Juvenile polyposis syndrome

Juvenile polyposis syndrome


Caption =
DiseasesDB = 7067
ICD10 =
ICD9 =
OMIM = 174900
MedlinePlus =
eMedicineSubj =
eMedicineTopic =
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Juvenile polyposis are a type of polyp and can present in both children and adults [http://www.genetests.org/query?dz=jps] . The polyps are a growth that projects into the lumen like a mushroom, arising from the tissue underneath the epithelium layer (colonocytes).

The polyps can be solitary or multiple. There is no set number of polyps that yield a diagnosis. Some experts suggest 5 juvenile polyps, others say 10 or more or even 1 plus a family history.


They normally present at a young age with painless rectal bleeding which can be pretty concerning for the patient and parents. They can also present as a mass which has prolapsed outside the anus.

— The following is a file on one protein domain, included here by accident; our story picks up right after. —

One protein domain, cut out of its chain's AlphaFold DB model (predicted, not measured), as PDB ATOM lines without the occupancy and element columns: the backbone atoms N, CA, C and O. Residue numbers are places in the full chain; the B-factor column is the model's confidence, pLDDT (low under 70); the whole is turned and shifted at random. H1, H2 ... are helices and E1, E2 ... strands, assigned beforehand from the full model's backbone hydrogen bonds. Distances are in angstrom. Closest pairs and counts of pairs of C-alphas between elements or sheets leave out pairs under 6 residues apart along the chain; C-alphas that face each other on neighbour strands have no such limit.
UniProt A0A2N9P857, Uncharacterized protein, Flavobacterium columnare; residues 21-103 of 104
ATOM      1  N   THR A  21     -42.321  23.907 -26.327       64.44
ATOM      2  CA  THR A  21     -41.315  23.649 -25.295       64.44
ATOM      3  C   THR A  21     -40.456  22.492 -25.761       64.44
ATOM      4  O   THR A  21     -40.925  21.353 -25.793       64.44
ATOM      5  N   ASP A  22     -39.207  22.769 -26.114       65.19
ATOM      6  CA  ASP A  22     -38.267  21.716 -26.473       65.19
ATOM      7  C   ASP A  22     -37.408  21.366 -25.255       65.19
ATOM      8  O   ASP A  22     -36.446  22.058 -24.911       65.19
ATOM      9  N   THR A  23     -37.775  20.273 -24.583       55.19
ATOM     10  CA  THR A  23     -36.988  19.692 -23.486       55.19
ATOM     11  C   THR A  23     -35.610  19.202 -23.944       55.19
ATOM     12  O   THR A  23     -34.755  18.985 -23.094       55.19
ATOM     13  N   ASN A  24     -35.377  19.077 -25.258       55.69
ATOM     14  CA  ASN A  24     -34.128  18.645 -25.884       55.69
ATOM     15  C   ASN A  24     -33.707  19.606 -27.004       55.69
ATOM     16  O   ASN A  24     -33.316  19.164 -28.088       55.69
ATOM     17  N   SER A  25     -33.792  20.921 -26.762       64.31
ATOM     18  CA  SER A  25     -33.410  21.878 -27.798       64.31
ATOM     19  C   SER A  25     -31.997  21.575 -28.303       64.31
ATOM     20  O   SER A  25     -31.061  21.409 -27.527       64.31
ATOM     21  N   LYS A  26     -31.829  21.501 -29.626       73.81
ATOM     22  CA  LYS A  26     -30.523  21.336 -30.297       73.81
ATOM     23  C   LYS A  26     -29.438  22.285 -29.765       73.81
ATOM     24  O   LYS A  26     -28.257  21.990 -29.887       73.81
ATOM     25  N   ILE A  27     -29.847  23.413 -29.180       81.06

It is not clear if this condition has a genetic predisposition or if they are just sporadic. There has been some association with familial juvenile polyposis and the gene SMAD4 on chromosome 18 and PTEN on chromosome 10


solitary polyps has no significant risk of cancer. But multiple polyps (>5), polyposis syndrome, of the colon carry a 10% risk of developing into a cancer. This is mainly because of juvenile polyps developing adenomatous tissue.


If the patient has juvenile polyps they require yearly upper and lower endoscopies with the intention of excision and cytology.


If you fear adenomatous tissue developing than you can offer surgery, namely colectomy and ileorectal anastomosis.


The siblings of patients with juvenile polyps can be screened, starting in their teens

External links

* http://www.peutz-jeghers.com/jp/default.htm

* http://www.mtsinai.on.ca/familialgicancer/Diseases/JP/default.htm

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